After listening to the student-athletes read, the kindergartners participated in a coloring activity. They were told to color a picture about a lesson they learned from the story, all of which were later sent to local senior citizens. Chauncey visited Carolina Forest Elementary and took pictures with the children.

    “A lot of local teachers are CCU graduates, so for them to have their alma mater come into their classroom is really special for them," said Cari Rosiek, CCU associate athletic director. “It’s amazing to see it come full circle.”

    The student-athletes were among CCU’s 18 intercollegiate athlete programs, coaches, athletic administrators and members of the cheerleading team who all participated in the event. The athletes are required to have a GPA higher than a 3.0 to participate.

    “It is important to go out into our surrounding community and serve the youth by reading and spending time with them,” said Nicholas Clark, a football player and a senior graduate student in the business college. “Caring for Kindergartners is always a good reminder that we are role models, and our responsibility and duty as student-athletes is bigger than us. Fostering a positive student-athlete image both on campus and in the community is what we do in the Sun Belt Conference. Being able to take time out of our weeks and go have that open dialogue between a kindergartner about their passions and dreams is special."

    “We eagerly anticipate this event and the ability to assist with stressing the importance of reading; it allows the athletes to reflect back to the time when they were in kindergarten,” said Rosiek. “It also helps to provide a wider fan base and support for the Chanticleers.”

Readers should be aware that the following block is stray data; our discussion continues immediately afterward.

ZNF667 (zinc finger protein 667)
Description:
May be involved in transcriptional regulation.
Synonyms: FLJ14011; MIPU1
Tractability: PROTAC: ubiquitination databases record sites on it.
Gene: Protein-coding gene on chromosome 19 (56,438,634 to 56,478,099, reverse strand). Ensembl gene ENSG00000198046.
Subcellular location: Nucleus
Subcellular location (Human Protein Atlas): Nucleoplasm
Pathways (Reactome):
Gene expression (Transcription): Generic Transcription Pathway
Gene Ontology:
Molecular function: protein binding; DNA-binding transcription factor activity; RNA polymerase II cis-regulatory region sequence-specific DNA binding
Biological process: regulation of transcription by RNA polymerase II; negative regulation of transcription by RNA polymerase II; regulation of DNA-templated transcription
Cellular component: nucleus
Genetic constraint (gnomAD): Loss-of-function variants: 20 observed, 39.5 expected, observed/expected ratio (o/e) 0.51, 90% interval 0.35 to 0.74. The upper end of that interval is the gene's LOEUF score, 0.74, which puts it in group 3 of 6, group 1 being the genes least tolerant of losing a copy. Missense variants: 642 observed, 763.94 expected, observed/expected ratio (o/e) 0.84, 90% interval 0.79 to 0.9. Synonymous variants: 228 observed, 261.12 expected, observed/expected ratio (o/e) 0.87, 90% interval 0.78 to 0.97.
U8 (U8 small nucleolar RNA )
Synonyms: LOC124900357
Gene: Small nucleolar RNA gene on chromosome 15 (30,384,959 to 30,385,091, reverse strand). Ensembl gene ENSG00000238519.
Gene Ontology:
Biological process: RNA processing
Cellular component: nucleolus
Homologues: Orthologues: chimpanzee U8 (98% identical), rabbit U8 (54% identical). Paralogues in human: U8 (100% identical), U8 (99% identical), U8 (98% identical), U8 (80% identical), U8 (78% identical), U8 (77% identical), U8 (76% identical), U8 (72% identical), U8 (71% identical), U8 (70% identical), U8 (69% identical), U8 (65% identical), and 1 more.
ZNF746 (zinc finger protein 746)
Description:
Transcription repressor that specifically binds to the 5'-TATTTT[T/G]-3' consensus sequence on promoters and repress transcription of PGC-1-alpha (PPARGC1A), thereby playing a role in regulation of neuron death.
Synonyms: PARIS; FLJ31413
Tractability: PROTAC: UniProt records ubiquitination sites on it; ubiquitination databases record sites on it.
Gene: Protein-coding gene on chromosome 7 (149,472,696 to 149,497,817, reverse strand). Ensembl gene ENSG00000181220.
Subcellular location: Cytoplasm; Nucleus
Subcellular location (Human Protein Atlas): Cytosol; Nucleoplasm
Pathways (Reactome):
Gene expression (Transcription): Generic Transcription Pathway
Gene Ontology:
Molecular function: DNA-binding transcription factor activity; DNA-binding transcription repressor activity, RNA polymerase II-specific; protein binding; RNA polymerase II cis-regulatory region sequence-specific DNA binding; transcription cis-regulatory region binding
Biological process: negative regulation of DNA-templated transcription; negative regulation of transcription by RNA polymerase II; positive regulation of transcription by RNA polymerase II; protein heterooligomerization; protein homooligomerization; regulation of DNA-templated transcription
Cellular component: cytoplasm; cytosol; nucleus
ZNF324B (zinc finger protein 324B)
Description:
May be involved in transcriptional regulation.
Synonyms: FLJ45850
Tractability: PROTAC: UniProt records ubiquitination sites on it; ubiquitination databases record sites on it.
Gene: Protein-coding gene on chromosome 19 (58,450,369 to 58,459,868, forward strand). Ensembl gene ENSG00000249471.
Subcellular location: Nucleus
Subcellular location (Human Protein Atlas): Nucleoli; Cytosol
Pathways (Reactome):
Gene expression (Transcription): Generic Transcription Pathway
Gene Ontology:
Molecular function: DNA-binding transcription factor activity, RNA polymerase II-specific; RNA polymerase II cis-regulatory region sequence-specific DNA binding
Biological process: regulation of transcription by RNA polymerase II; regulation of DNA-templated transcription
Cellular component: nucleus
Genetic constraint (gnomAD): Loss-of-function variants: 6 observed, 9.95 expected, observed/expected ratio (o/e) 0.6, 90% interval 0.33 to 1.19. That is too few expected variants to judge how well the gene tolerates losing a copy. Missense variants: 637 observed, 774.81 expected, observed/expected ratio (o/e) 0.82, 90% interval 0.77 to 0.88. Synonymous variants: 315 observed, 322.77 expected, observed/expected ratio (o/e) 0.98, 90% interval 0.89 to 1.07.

• CCU's social media wins big at CASE Awards

    February 17 2017

    The Coastal Carolina University social media program (#CCUSocialMedia) took home the Award of Excellence for its #CCU Keys to Success Facebook campaign at the CASE District III Awards in the Social Media Strategy and Execution category.

    Running from June through December of 2016, the campaign featured Coastal Carolina alumni. Participants explained how Coastal Carolina contributed to their professional success by revealing the main “keys” they learned while they were students at CCU. Accompanying the text portion of the post was a photo of the participant at his or her work computer with Chanticleer keyboard tattoos covering the keys.

    The Council for Advancement and Support of Education (CASE) is a professional association serving educational institutions and the advancement professionals who work on their behalf in alumni relations, communications, development, marketing and allied areas. CASE District III is made up of the Southeastern states.

    Brent Reser manages CCU's social media programs.

  • OSL offers community service trips for student volunteers

    March 6 2017

    Coastal Carolina University’s Office of Student Life is sponsoring three alternative spring break trips for students. The three community service trips run from Saturday, March 4, to Saturday, March 11.

    Four students traveled to Jacksonville, Fla., to work with nonprofit agencies that deal with domestic and sexual violence prevention. Torey Green and Heather Williams, the student site leaders, and Eddie Harris and Alexis Schemmel are working with the Children’s Home Society of Florida and the Quigley House. The Children’s Home Society works to heal children who have been hurt, create strong and stable families, and break the generational cycle of child abuse in families. The students are helping with maintenance, yard work and spring cleaning on CHS grounds.